In article after article, book after book, scientists and environmentalists have exposed the devastating effects of constant economic expansion on the global environment. The drive to produce ever more “stuff” is filling our rivers with poison and our air with climate-changing gases. The oceans are dying, species are dying out at unprecedented rates, water is running short, and soil is eroding much faster than it can be replaced.
But the growth machine pushes on.
It’s not just inertia. Unending material expansion is a deliberate policy promoted by politicians of every political stripe, from social democrats to ultraconservatives. When the leaders of the world’s richest countries, the G20, met in Toronto two years ago, they unanimously agreed that their “highest priority” was to “lay the foundation for strong, sustainable and balanced growth.” They used the word “growth” 29 times in their nine-page final declaration.
Corporate executives, economists, pundits, bureaucrats, and of course politicians … all agree that growth is good and non-growth is bad.
Why, in the face of massive evidence that constant expansion of production and extraction of resources is killing us, do governments and corporations keep shoveling coal for the runaway growth train?
In most environmental writing, one of two explanations is offered — it’s human nature, or it’s a mistake.
The human nature argument is central to mainstream economics. Our species is homo economicus, economic man, defined by John Stuart Mill as “a being who inevitably does that by which he may obtain the greatest amount of necessaries, conveniences, and luxuries, with the smallest quantity of labour and physical self-denial with which they can be obtained.”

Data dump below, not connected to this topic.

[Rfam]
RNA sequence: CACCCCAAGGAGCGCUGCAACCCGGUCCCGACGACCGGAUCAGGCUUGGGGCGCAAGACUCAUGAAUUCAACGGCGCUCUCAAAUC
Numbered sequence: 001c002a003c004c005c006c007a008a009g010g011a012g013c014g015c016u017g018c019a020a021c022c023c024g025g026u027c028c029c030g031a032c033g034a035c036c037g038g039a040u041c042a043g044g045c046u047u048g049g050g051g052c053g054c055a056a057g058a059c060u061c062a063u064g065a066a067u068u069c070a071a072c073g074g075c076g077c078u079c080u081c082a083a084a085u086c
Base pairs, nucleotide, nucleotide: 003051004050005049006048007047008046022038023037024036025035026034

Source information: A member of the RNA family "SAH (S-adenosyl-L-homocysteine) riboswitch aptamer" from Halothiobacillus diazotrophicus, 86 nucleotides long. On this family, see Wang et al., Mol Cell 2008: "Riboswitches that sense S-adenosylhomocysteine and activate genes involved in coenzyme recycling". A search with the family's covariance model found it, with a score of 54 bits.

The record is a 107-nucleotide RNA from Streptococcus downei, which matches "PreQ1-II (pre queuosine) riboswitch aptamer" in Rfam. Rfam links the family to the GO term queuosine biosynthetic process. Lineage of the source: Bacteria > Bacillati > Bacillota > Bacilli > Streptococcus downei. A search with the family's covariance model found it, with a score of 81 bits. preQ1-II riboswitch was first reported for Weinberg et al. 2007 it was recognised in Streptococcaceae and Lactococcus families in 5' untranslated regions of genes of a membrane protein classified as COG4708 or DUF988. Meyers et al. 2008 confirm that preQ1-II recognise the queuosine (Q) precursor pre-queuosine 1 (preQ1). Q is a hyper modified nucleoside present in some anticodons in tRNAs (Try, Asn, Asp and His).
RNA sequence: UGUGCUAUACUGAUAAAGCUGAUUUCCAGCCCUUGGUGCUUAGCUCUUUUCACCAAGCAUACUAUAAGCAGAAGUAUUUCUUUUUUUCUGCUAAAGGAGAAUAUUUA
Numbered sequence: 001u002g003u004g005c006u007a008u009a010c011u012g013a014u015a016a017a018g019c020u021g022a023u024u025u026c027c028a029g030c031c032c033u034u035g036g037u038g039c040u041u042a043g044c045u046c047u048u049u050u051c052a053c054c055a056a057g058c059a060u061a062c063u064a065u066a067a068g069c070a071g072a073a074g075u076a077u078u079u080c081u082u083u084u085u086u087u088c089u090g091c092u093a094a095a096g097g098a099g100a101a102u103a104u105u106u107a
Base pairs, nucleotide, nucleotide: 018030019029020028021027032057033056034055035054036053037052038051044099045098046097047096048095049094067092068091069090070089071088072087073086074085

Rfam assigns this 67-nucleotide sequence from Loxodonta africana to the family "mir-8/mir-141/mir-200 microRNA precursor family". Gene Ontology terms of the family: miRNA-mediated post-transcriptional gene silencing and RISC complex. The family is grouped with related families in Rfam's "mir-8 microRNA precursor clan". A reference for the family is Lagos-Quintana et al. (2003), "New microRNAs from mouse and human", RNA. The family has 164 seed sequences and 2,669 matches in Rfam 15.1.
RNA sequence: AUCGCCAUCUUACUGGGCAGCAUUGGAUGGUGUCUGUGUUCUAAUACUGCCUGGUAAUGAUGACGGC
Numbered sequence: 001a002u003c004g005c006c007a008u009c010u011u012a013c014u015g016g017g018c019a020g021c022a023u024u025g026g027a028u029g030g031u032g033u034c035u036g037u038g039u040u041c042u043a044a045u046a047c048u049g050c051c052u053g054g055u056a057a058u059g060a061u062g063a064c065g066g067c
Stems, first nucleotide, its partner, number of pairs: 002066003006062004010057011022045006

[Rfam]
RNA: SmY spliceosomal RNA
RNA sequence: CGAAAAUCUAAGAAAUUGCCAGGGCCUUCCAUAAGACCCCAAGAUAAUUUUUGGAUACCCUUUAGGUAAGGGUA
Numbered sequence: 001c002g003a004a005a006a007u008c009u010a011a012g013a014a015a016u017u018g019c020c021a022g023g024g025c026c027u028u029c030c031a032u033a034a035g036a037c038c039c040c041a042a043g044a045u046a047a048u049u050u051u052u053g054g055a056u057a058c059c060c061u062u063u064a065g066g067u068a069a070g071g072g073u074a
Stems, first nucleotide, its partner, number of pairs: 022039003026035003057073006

So we always want more, and economic growth is just capitalism’s way of meeting that fundamental human desire. Enough is never enough for our species.
That view often leads its proponents to conclude that the only way to slow or reverse the pillaging of Mother Earth is to slow or reverse population growth. More people equals more stuff; fewer people equals less stuff. As Simon Butler and I show in our book Too Many People?, many populationist arguments are no more sophisticated than that.
The other common greenish explanation for the constant promotion of growth is that we have somehow been seduced by a false ideology, a harmful mythology. “The more we examine the role of growth in our society,” writes the Australian environmentalist Clive Hamilton in Growth Fetish, "the more our obsession with growth appears to be a fetish — that is, an inanimate object worshipped for its apparent magical properties.”
Similarly, in The Environmental Endgame, environmental science professor Robert Nadeau says political leaders and economic planners are under the sway of “a quasi-religious belief system” – so what is needed is a religious conversion. “If political leaders and economic planners realize that the gods they now serve are false and proceed to do what is required to resolve the environmental crisis, we can soon be living in a very different world.” The task is to free humanity from “the fiction that perpetual economic growth is possible and morally desirable.”
These and other writers offer valuable insights into the catastrophic effects of constant growth, but they consistently fail to answer the most important question — why are these mistaken ideas so powerful? Why do politicians and economists cling to growth as a goal and GDP as its measure?
Critiquing the growth paradigm
The British Marxist Gareth Dale offers answers to those questions, and a refutation of the human nature argument, in an important paper published this month in the British journal International Socialism – “The Growth Paradigm: A Critique.”